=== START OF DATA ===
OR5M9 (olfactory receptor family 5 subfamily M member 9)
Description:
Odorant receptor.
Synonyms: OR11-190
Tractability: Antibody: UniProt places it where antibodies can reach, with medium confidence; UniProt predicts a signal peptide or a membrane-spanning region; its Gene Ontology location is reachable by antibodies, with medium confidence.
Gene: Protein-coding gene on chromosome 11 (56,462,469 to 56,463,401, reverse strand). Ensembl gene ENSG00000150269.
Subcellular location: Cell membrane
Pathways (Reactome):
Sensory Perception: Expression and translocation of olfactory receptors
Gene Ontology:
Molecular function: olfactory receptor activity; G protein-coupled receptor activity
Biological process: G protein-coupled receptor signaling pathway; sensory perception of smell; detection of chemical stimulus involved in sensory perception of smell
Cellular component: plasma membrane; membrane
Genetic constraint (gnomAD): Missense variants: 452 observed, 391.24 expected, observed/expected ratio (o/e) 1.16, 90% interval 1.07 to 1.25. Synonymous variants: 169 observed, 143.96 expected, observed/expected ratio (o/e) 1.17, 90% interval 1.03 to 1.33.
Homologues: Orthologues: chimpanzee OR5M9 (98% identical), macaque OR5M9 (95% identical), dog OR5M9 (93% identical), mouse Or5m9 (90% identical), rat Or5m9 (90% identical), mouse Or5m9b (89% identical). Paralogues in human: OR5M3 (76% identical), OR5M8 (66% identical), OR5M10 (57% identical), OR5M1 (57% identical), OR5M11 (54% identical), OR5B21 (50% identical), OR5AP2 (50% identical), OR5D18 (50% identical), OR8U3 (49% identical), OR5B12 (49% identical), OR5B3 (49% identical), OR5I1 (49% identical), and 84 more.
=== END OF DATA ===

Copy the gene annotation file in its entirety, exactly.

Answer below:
OR5M9 (olfactory receptor family 5 subfamily M member 9)
Description:
Odorant receptor.
Synonyms: OR11-190
Tractability: Antibody: UniProt places it where antibodies can reach, with medium confidence; UniProt predicts a signal peptide or a membrane-spanning region; its Gene Ontology location is reachable by antibodies, with medium confidence.
Gene: Protein-coding gene on chromosome 11 (56,462,469 to 56,463,401, reverse strand). Ensembl gene ENSG00000150269.
Subcellular location: Cell membrane
Pathways (Reactome):
Sensory Perception: Expression and translocation of olfactory receptors
Gene Ontology:
Molecular function: olfactory receptor activity; G protein-coupled receptor activity
Biological process: G protein-coupled receptor signaling pathway; sensory perception of smell; detection of chemical stimulus involved in sensory perception of smell
Cellular component: plasma membrane; membrane
Genetic constraint (gnomAD): Missense variants: 452 observed, 391.24 expected, observed/expected ratio (o/e) 1.16, 90% interval 1.07 to 1.25. Synonymous variants: 169 observed, 143.96 expected, observed/expected ratio (o/e) 1.17, 90% interval 1.03 to 1.33.
Homologues: Orthologues: chimpanzee OR5M9 (98% identical), macaque OR5M9 (95% identical), dog OR5M9 (93% identical), mouse Or5m9 (90% identical), rat Or5m9 (90% identical), mouse Or5m9b (89% identical). Paralogues in human: OR5M3 (76% identical), OR5M8 (66% identical), OR5M10 (57% identical), OR5M1 (57% identical), OR5M11 (54% identical), OR5B21 (50% identical), OR5AP2 (50% identical), OR5D18 (50% identical), OR8U3 (49% identical), OR5B12 (49% identical), OR5B3 (49% identical), OR5I1 (49% identical), and 84 more.